By Michael Goldstein
By Dennis Romero
By Sarah Fenske
By Matthew Mullins
By Patrick Range McDonald
By LA Weekly
By Dennis Romero
By Simone Wilson
This posturing conveniently overlooked the fact that the Thomas hearing provided an unprecedented “avenue”: the United States Senate. Far from being ignored or shunted aside, the proceedings were broadcast throughout the land. The Hill allegations were, in fact, heard; Napolitano simply failed to block the ascension of Thomas.
Shortly thereafter, President Bill Clinton nominated Napolitano to be the United States Attorney for the state of Arizona, despite the fact that she had never prosecuted a single case.
Her appointment was delayed for more than a year as the Senate wrangled over whether or not she had coached a critical Hill witness to change testimony.
As an inexperienced United States Attorney, Napolitano’s political calculations would protect Arizona’s most notorious violator of human rights, a sheriff who would go on to campaign in the presidential primaries as an anti-immigration spokesman.
The Napolitano and Arpaio correspondence is, frankly, bizarre.
The note, and the accompanying press release, appeared to be a political stunt to shore up the governor’s tough-on-immigration credentials before the fall election. And her coordinated effort with Arpaio would bear rotten fruit.
At the time of the letter, Arpaio had twice been refused efforts to have his deputies cross-trained under 287(g) to arrest illegal aliens.
Once Arpaio’s staff and his posse were trained by ICE, the sheriff and his deputies stepped up anti-immigrant enforcement and all hell broke loose.
Arpaio’s raids became infamous nationally. His highly publicized sweeps into Mexican neighborhoods saw people with brown skin pulled over unilaterally.
Phoenix Mayor Phil Gordon, in a singular act of courage, demanded this past April that the FBI investigate the sheriff’s alleged racial profiling, accusing Arpaio of “a pattern and practice of conduct that includes discriminatory harassment, improper stops, searches, and arrests.”
A Justice Department probe is ongoing.
But the closed-border crowd loved Arpaio. Mitt Romney even summoned the sheriff to the Midwest to drum up anti-immigrant voters during the Republican primaries.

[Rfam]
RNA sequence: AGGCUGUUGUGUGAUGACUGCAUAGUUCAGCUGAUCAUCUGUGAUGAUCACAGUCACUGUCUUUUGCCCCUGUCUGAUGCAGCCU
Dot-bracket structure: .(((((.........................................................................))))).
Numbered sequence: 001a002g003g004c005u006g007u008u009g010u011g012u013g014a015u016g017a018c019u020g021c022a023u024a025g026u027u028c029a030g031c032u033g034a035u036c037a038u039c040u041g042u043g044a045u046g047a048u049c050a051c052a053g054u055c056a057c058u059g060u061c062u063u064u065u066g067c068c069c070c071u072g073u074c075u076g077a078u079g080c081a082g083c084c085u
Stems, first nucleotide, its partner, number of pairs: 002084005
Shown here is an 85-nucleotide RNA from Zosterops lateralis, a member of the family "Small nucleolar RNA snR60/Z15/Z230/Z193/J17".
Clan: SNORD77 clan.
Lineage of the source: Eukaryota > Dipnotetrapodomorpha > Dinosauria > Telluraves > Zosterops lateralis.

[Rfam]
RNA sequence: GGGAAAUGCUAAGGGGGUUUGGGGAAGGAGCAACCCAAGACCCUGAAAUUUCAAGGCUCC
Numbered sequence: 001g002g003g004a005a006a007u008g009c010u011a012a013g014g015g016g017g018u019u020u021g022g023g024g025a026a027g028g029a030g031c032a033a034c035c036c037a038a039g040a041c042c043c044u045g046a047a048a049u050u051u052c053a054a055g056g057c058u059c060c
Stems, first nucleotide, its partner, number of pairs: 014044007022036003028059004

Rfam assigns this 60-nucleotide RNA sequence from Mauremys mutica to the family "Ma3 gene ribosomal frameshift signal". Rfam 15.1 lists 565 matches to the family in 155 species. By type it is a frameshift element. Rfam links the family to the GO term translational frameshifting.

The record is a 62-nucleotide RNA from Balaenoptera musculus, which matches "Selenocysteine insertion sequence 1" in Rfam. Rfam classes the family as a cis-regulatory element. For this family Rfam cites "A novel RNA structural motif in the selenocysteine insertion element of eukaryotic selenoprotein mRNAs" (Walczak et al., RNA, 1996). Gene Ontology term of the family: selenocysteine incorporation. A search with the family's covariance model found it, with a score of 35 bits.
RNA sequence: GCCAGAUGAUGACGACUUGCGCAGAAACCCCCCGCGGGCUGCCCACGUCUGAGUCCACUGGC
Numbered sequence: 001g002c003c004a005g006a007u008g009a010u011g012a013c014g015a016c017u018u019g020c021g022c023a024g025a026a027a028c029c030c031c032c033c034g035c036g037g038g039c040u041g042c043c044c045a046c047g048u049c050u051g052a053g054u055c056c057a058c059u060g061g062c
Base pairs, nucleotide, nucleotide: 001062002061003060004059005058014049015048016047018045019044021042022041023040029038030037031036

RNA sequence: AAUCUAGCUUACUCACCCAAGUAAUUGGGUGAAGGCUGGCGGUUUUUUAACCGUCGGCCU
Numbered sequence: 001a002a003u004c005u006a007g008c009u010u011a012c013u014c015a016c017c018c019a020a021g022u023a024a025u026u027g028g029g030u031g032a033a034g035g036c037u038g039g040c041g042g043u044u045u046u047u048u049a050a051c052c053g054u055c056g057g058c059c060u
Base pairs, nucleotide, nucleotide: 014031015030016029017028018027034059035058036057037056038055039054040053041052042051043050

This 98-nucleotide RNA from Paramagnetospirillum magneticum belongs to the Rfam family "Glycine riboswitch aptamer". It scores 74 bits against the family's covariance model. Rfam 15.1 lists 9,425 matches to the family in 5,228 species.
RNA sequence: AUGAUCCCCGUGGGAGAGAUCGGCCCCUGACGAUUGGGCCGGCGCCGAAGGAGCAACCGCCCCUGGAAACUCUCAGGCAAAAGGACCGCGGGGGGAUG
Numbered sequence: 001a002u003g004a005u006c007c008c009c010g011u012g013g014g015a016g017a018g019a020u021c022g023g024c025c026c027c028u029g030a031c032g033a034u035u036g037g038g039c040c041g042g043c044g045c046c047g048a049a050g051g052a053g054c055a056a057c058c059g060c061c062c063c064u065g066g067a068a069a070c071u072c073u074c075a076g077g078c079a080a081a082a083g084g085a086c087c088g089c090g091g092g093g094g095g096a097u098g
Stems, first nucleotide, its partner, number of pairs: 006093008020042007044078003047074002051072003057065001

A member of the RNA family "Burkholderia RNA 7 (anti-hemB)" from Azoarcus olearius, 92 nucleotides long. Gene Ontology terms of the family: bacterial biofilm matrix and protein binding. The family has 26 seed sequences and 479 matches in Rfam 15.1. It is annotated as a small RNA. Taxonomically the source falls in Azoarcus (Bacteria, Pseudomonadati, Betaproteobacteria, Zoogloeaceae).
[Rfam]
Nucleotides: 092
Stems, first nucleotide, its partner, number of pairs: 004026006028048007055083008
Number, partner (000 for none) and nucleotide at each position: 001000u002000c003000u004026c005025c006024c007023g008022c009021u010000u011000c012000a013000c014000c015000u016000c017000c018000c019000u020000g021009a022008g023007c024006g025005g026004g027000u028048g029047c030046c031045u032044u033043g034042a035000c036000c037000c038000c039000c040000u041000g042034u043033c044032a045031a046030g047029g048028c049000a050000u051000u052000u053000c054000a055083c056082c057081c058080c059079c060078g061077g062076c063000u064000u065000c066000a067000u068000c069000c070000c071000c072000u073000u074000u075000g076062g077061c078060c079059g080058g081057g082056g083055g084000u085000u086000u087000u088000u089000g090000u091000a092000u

Sheriff Arpaio’s roundups climaxed shortly before this month’s election when a heavily armed posse raided the City Hall and library of Mesa, a community where the chief of police and mayor had publicly opposed Arpaio’s brutal tactics. Armed like SWAT teams and accompanied by dogs, more than 60 deputies arrested three suspected Mexicans employed to empty trashcans.
The sheriff that Napolitano had teamed up with, when it suited her political agendas, was so out of control that the governor eventually cut off what funds of his she controlled through federal grants. It slowed Arpaio down not one bit.
But Governor Napolitano, better than almost anyone, knew precisely what she was doing when she, once again, cynically climbed into bed with the sheriff to write Michael Chertoff.
If not for Governor Napolitano, Sheriff Arpaio would, and should, have been prosecuted 10 years earlier.
The Justice Department of the United States notified the Maricopa County Board of Supervisors on March 25, 1996, that Sheriff Joe Arpaio was under investigation. In a 15-page letter, federal prosecutors laid out their concerns that Arpaio had willfully violated the constitutional rights of prisoners in his jail.
The concerns were not picayune. Arpaio was accused of excessive brutality and ignoring serious medical needs.
Janet Napolitano, U.S. Attorney for Arizona, was part of the Justice Department and kept in the loop. In fact, she was copied on every piece of correspondence in the matter.
Not coincidentally, Arpaio’s tactics endeared him to the voting public, which kept the sheriff’s approvals rating near an unprecedented 80 percent. The sheriff propelled this groundswell of support with an unending series of media pronouncements about his prisoners: “Making conditions so miserable they will never want to come back,” “It’s lucky [they] have food.”
The sheriff bragged that he spent more on feeding the department’s dogs than he spent on inmate chow. He clothed them in pink underwear, housed them in tents, and worked them in chain gangs. While the conditions garnered enormous gouts of publicity, the stunts masked the brutal conditions inside the cells.
In June, three months after the Justice Department’s letter, Arpaio’s jailers killed inmate Scott Norberg.
The following year, 1997, U.S. Attorney General Janet Reno lodged an official complaint in the courts against the sheriff over the conditions in the jail.
As is common in these cases, the Justice Department reached a settlement with the sheriff in which he agreed to a long list of stipulations designed to alleviate the human misery in his cells.
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